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Warring States Tactics is a turn-based battle strategy game set during the Warring States period of Ancient China. The Warring States period is one of turmoil in China, where various feudal states struggle for control of all of China. Lead the forces of Qin through numerous historically-based missions as they challenge the other states for supremacy.
The story is told between missions as dialogue cutscenes using beautifully drawn character portaits; as well as in game dialogue relevant to the battle at hand.
Also included is a fully composed soundtrack, which really helps bring the feeling of Ancient China to the game’s atmosphere.
Hey everyone! It’s been a while since our last update. The reason for this is primarily because we were doing a big overhaul of the combat system, which required poking everything in the game in terms of art, animation, code and design. With just four of us, you can imagine that takes a while. Thanks for your patience!
For combat we had a couple major issues we wanted to address. The first was clarity. We really wanted it to be clear how your choices of terrain and positioning impacted combat. For this to work, we had to expand on the combat system a bit, adding some depth that actually simplified interaction.
All units now have a concept called engaged. If two units that aren’t engaged fight in melee combat, they become engaged to each other. This means that while the engage is active, they can only target each other. This represents the idea that the units are actively fighting each other in a battle line.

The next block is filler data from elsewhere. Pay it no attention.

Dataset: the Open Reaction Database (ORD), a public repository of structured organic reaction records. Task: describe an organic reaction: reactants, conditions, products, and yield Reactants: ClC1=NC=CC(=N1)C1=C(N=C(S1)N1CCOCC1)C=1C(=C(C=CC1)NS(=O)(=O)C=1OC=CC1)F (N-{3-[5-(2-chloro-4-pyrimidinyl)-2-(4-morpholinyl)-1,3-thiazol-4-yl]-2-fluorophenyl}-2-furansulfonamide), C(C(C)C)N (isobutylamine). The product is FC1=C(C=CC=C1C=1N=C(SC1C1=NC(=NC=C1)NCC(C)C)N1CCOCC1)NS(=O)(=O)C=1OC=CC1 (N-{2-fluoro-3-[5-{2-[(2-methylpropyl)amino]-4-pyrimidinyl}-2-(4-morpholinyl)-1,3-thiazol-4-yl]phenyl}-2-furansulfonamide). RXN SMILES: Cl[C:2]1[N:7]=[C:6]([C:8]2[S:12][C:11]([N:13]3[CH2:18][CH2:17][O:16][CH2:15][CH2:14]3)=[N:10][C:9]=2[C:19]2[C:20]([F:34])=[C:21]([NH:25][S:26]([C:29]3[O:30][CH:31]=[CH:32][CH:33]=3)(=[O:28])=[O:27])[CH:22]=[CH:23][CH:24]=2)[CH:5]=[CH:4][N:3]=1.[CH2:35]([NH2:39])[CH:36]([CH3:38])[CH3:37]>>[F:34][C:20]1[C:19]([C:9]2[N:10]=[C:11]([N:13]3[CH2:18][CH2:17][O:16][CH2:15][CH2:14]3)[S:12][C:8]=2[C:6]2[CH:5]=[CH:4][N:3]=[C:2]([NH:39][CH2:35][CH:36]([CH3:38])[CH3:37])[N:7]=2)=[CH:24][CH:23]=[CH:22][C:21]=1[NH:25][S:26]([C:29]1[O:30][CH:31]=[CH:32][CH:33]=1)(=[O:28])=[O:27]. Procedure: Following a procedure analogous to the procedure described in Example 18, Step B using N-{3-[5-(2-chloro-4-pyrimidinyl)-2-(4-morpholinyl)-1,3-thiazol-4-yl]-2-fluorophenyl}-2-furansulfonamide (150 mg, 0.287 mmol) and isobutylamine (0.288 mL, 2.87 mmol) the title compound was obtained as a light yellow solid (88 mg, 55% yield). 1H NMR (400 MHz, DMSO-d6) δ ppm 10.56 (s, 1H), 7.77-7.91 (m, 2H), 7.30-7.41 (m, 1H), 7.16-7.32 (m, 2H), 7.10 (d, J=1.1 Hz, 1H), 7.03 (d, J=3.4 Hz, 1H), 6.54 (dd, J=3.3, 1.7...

You can break engage by moving away, but your movement is limited and if you don’t cover the retreat, you can easily be re-engaged.
Engaged Units and Flanking
Flanking as a concept is now when you attack an already engaged unit (and you are not engaged). This unit is occupied battling their engage target, so you truly are flanking them when you attack. An engaged unit you attack also cannot attack back, making the choices of flanking and engaging a part of the tactical decision making.
Special Actions and Engage
Each action indicates in the tooltip how it interacts with engagement. Some actions function like standard melee attacks and begin an engage, while others will give you the ability to displace units and break engagements, allowing you to free up the previously engaged unit (ie Archers) so they can escape or pick new targets.
Another new concept for clarify of combat is “Combat Width”. So that terrain and positioning decisions could have a larger impact on combat outcomes, we now calculate a combat width for a tile where combat occurs. The tile considered is always the tile being attacked.
Combat Width represents the literal width of a front line, so that chokepoints can be represented as more easily defended areas. As standard, the width is always 100% and various terrain factors reduce it. Width will reduce the total number of men in a unit that can fight, making it harder to dislodge defenders.
Additionally the path to a target is considered in width calculations, meaning if you’re defending a narrow gap in a wall, or a single land bridge between water, you have reduced width. Information on the width is shown in the tooltip at all times.
Since we expanded on the core combat systems, we found that the Special Actions we had weren’t giving enough choice. So we added about twice as many specials that interact with the core combat in interesting ways.